6 Ways To Improve Gas Mileage With A Bike Rack

Attaching any bike rack to the outside of your vehicle affects the fuel economy negatively by as much as 28%, depending on the car. By understanding what factors result in this, you can manipulate one or more to your advantage.

There are two main factors contributing to the reduced gas mileage due to a bike rack: the bike rack type, and average speed of travel. Both are generating aerodynamic drag force, which is the main reason bike racks are bad for fuel economy. Changes in speed or mechanical properties can improve fuel efficiency with bike racks.

Aerodynamics is a huge part here. For a detailed look, I got an entire article on why and how bike racks affect gas mileage.

1. Lower your traveling speed

Slower speeds are by far the most impactful way to improve gas mileage while also being the easiest, most immediate, and cheapest method.

This is due to velocity contributing to air drag force exponentially, meaning with double the speed, wind resistance quadruples.

More on the aerodynamic drag of bike racks here.

You can observe the immediate impact live on your car’s dashboard if the current gas consumption or gas mileage can be displayed. If I have a bike on my trunk rack I tend to go about 5 mph (8 km/h) slower on highways. Depending on the strength of the headwind, I vary a little up or down. Strong headwinds are definitely more noticeable with a bike rack in use. For me, highways are also where I travel for the majority of the distance for a bike trip.

So whatever small changes I make on highways translates into big results at the next stop at a gas station.

2. Aerodynamic roof rack models

Reducing roof rack air drag is similar to stopping them from making noise since the physics for both are similar. Roof rack manufacturers develop solutions to eliminate whistling and reduce wind resistance without any extra steps from your side. If you are not yet the proud owner of a roof rack or cargo basket, consider also factoring the aero properties into your buying decision. There are roof racks – specifically the crossbars – specifically designed to prevent this whistling issue.

Look for product descriptions like “aerodynamic and quiet”, “includes wind fairing”, “wind diffusion”, or “wind tunnel tested”.

3. Wind fairings for roof racks

A wind fairing is basically a spoiler in front of the roof rack to change its frontal profile and break wind before it hits the actual rack frame. This achieves two things: a more aerodynamic shape exposed to wind and redirects airflow over the crossbars instead of beneath, which creates disturbances.

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If a wind fairing doesn’t come with your roof rack, there are many aftermarket options available from first party manufacturers like Thule, Yakima, and Rhino Racks. The easiest to find and fit are of course offered from the same brand as your rack. Since empty roof racks have little impact on fuel economy, the potential positive impact of a wind fairing is rather limited. Even more so on a loaded one.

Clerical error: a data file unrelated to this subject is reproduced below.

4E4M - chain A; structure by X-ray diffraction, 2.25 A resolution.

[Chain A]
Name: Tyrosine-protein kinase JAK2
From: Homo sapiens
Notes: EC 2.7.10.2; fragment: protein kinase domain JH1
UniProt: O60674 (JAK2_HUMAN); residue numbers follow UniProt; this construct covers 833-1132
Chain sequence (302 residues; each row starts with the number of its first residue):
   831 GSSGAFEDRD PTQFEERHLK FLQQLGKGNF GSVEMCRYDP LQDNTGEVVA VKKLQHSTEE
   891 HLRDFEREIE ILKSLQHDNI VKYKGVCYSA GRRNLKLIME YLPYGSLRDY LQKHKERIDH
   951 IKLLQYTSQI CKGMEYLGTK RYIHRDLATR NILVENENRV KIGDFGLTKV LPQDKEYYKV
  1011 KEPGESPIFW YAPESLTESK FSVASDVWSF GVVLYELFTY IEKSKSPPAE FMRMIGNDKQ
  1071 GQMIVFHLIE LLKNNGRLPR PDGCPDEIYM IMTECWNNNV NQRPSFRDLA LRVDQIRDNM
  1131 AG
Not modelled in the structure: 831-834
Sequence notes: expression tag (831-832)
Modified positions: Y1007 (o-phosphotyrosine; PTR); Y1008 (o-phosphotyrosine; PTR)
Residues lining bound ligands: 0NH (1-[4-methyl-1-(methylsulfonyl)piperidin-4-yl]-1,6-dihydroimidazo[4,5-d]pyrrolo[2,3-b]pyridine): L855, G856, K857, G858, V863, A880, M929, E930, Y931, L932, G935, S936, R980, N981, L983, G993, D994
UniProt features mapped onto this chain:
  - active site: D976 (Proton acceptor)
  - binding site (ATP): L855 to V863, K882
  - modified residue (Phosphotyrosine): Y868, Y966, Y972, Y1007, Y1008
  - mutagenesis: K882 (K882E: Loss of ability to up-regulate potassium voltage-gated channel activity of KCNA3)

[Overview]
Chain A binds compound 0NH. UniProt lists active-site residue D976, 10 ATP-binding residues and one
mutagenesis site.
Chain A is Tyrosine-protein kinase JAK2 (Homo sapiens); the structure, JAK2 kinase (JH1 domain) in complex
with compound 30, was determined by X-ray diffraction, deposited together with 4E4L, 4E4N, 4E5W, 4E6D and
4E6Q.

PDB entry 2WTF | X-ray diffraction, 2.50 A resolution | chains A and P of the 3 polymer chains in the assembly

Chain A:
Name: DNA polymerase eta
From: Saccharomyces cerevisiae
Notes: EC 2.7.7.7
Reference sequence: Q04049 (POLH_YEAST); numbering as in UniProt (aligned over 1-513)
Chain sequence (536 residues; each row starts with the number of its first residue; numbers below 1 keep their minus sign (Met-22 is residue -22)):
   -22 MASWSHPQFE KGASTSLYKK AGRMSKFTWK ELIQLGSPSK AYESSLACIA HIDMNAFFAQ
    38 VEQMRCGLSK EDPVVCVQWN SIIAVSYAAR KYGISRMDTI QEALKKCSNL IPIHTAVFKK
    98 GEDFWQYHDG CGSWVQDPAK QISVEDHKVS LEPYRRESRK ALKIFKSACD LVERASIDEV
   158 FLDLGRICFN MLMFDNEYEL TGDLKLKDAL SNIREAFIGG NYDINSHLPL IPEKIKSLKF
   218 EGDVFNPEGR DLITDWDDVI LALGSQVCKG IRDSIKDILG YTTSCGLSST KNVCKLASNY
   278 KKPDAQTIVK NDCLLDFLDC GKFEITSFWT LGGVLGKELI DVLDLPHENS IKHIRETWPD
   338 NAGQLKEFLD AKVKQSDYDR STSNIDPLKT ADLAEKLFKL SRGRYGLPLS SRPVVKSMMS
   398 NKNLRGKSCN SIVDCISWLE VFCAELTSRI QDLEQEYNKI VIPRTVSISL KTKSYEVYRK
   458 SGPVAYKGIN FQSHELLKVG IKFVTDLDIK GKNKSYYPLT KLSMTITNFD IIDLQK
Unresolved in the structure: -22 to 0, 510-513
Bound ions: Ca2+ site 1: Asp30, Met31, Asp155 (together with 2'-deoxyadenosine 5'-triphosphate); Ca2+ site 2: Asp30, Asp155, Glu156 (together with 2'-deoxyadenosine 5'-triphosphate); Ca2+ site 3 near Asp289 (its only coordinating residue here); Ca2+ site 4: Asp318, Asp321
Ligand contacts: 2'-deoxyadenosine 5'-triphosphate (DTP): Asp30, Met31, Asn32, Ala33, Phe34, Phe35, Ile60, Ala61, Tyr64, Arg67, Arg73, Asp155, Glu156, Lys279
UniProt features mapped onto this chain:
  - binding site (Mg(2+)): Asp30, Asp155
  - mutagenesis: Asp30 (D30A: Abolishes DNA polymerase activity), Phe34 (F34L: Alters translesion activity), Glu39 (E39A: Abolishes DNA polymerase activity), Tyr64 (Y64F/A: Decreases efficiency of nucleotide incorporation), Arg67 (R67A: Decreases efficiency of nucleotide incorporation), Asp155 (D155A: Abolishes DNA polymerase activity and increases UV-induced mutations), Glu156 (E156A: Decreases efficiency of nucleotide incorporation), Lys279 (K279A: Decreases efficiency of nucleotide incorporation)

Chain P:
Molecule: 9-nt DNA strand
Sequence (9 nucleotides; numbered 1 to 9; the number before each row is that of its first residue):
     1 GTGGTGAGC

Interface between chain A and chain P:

4. Use the first tray to load a bike (hitch & trunk racks)

Most bike racks have a capacity of 2 or more bikes. While on roof racks, each bike has the same amount of wind exposure, on hitch and trunk bike racks it makes a difference in which of the trays you actually load your bike.

With bicycles being mounted perpendicular to the direction of travel, they act similar to parachutes hanging from the back of the car. But they are also partly in the slipstream of the car. So, let’s minimize the parachute effect and maximize the slipstream by mounting the bike as close as possible to the car’s body.

This way the airflow is directed more over the bike than over the trunk door and down between bike and hatch.


5. Mount trunk rack as low as possible

As you can see in the picture above, the handlebar, saddle, and even some of the frame protrude above the car roof. That’s a lot of additional exposure generating wind resistance. That large increase of surface area from bikes perpendicular to the direction of travel is exactly what makes trunk racks similarly bad for gas mileage as roof racks.

Hitch racks are mounted lower near the bumper and can take more advantage of the slipstream coming from the car. With a given trunk rack you cannot exactly choose freely how they are mounted.

With that being said, the range of available trunk bike racks for a particular car is not exactly numerous since they often are designed to fit only one model of car. There are, however, more universally fitting trunk racks.

If you have the choice, a trunk rack sitting so low that bikes cover the license plate is certainly the most fuel economic one. Obeying street laws and making the number plate visible can still be done using a simple number plate holder accessory (like this illuminated one from Thule).

6. Dismount roof bike rack

Roof racks are the only kind of bike rack that by itself affects a car’s aerodynamics negatively. As a result, this translates into worse gas mileage just by having one installed.

The same is not true for trunk racks and hitch racks. They hardly affect fuel economy by themselves. For a detailed gas mileage comparison of bike rack types and car types, I got an entire article about that.

With that being said, I should mention that hitch racks should be dismounted anyways when not in use. Partly because they are cumbersome for parking and trunk access, but also because it may very well be unlawful to do so.

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